- Taking a loan out against a policy’s cash value will allow you to raise cash without suffering immediate tax liability. However, you’ll need to continue to make premium payments. Your loan can be paid off from the benefit amount in the policy when you pass on, so if you choose this option, you should ensure that you no longer need to leave the benefit for your beneficiaries.
- Surrendering the policy to withdraw any cash value. If you simply cancel the policy, any value in the policy will be returned to you minus plan expenses plus interest. You should be aware than any gains made on your policy from interest or appreciation are taxable as income.
- You’re unaware of the tax handling on the policy – When you receive the proceeds of a cash settlement, you’re selling an asset. This means that the full value you receive will be taxable as income. This could be a considerable amount since the full sale price of the policy is taxable.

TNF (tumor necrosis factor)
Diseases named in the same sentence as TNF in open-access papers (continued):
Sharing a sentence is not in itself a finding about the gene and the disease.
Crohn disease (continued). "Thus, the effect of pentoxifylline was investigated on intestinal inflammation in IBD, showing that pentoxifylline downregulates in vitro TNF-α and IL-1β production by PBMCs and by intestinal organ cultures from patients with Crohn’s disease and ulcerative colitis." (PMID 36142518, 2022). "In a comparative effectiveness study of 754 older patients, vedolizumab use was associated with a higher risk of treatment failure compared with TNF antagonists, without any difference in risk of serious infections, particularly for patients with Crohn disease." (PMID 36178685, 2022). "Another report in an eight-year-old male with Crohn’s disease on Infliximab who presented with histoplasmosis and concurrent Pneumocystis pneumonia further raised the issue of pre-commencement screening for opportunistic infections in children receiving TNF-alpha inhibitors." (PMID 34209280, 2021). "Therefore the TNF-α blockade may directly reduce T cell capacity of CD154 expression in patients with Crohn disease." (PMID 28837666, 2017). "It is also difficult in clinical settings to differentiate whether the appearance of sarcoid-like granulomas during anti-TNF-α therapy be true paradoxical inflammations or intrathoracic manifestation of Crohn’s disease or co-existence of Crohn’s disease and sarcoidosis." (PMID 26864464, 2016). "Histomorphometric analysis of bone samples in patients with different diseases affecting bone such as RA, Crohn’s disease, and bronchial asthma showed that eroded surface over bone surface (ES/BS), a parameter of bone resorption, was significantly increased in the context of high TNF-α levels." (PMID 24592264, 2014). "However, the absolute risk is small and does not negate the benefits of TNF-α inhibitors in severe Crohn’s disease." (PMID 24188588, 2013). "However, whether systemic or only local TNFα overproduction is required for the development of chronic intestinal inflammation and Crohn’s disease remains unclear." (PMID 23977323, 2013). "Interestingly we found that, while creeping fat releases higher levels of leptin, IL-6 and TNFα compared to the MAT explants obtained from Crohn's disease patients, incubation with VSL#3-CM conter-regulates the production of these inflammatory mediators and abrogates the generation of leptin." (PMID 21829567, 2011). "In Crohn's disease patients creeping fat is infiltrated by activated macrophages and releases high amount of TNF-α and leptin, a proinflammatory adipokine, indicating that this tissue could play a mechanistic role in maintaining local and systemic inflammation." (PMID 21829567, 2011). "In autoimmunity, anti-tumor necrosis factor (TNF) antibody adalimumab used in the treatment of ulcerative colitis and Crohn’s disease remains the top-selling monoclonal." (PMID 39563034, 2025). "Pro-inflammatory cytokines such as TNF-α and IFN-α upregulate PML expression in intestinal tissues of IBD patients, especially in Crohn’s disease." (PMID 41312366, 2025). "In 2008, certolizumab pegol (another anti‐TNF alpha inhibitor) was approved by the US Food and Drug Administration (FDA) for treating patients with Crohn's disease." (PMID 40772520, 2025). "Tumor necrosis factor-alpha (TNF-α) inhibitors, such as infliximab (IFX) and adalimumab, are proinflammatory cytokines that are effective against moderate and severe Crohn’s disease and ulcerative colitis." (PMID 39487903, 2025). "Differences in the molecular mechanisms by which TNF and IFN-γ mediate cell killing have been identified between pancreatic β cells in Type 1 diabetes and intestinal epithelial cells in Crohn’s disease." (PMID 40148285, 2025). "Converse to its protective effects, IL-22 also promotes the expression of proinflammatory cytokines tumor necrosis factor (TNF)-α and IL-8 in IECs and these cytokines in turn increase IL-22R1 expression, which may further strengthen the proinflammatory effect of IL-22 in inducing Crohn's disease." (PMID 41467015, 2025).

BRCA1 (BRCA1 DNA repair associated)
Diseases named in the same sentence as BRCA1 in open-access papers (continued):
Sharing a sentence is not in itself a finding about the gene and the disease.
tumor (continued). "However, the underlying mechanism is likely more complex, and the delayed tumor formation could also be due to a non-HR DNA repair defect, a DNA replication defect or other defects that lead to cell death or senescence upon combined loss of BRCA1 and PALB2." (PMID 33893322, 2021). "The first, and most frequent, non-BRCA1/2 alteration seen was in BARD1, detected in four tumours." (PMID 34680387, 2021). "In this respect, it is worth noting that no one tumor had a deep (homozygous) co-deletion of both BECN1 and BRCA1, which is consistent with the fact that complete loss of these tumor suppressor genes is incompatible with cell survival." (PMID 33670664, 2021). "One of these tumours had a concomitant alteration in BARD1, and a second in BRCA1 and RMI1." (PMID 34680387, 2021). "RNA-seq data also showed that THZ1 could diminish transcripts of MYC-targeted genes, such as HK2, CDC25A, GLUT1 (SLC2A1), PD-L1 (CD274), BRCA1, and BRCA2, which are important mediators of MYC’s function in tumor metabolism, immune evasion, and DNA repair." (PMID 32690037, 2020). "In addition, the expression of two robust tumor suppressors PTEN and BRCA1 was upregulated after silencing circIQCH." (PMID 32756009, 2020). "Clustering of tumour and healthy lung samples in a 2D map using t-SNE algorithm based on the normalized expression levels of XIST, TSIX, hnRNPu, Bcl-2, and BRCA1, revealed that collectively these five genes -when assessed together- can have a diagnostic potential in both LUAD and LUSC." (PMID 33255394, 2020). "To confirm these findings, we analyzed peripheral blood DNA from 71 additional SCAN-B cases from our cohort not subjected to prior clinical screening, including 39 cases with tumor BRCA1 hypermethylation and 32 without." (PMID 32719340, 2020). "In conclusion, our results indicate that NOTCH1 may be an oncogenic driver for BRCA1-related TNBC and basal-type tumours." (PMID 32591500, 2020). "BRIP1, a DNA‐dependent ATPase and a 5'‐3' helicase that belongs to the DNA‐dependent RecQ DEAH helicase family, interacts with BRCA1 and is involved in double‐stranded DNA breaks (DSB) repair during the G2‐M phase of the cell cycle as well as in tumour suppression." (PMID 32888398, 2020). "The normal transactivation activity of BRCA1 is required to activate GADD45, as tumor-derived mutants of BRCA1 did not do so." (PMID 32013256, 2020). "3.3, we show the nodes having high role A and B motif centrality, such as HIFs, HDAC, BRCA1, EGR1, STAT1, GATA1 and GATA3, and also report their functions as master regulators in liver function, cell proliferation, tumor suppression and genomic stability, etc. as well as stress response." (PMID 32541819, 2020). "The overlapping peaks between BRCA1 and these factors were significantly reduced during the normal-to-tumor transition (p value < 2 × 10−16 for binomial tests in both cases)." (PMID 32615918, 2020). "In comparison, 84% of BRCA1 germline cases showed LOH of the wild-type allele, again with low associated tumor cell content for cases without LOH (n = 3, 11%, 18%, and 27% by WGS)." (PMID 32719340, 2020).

- You can’t afford to continue making premium payments – If you can no longer make premium payments, look at other options before you sell. Speak to the policy beneficiaries and see if they might want to continue making premium payments now in exchange for receiving the benefit payment later.
- What is the benefit of choosing an extended-term as a non-forfeiture option? – This takes a little bit of planning, but choosing an extended-term option will allow you to stop paying premium payments without forfeiting the cash value equity in the plan.
If you sell your life insurance policy and receive a cash settlement, you have to opportunity to reconsider and reinstate your policy. What is the primary advantage to the policyowner in the reinstatement of a life insurance policy? By keeping your policy active, you keep the cash value of the policy available for you to use as well as for beneficiaries to benefit from tax-free.
Although the sound of a large cash settlement might seem appealing, take your time to weigh all the alternatives and options before you make a bad decision.